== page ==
The nice thing about having ground and supply planes on opposite sides of the board, other than the ease of routing, is that they form a nice big decoupling cap that smooths out your power supply.
No, its a fairly small capacitor, order of 1nF for an Arduino-sized board - the important feature is the low-inductance path to the real decoupling caps. A standard 100nF or 220nF decoupler far exceeds the board capacitance!
The basic rule for decoupling is having a low-inductance path from the supply pins to the decoupling caps - lets imagine switching 100mA in 10ns - that's 10MA/s which is going to cause 0.3 volts across 30nH - roughly the inductance of one inch of PCB trace... If the decoupling cap is that far from the chip and with only normal traces, its supply voltage will fall or rise 0.3V during the switching event depending on the sense.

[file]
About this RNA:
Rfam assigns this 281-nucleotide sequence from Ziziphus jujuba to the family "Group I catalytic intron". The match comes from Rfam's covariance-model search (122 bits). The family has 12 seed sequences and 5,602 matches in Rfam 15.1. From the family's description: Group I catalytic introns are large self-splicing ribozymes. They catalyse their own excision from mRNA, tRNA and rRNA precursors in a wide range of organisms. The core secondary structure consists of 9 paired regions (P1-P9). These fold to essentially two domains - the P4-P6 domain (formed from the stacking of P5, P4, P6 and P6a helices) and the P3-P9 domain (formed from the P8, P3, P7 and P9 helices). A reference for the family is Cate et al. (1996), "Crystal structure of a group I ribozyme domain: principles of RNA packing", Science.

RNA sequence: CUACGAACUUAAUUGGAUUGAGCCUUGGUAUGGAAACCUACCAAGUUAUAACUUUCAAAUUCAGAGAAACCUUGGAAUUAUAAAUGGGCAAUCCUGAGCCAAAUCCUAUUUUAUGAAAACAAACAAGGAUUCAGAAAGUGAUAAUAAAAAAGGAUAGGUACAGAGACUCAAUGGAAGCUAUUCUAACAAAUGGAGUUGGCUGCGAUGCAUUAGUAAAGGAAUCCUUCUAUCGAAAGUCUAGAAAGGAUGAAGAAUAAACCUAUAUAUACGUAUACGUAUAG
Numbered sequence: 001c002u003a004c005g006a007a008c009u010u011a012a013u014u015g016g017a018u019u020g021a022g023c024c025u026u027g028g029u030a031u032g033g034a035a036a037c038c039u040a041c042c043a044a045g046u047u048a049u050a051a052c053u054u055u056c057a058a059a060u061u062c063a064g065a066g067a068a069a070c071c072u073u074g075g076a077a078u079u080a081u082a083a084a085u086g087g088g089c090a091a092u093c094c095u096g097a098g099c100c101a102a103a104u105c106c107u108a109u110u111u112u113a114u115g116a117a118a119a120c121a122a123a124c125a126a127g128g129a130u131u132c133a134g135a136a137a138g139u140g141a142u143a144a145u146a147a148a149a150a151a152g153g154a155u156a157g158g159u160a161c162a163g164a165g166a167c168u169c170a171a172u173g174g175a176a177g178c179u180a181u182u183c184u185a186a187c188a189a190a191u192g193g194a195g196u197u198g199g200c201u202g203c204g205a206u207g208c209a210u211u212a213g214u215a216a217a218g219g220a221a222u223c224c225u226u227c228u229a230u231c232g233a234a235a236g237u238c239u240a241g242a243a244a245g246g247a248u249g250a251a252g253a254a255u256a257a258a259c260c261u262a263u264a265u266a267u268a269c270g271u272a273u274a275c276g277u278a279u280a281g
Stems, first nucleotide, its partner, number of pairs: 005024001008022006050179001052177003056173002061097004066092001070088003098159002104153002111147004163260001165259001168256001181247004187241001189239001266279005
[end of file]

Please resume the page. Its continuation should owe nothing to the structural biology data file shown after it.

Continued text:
A plane has a much lower inductance (wider traces are better, a plane being the ultimate). So long as each chip has a decoupler right next to it one plane is plenty - having two planes means that the siteing of decouplers is less crucial and one cap can serve many chips.
In practice the planes are rather broken up on a 2 layer board so it may be better to have ground plane on both layers to provide a single plane with better continuity - the continuity also means that long signal lines always have an adjacent ground return path which keeps their inductance down too. With 4 or 6 layers its simple to have continuous plane(s).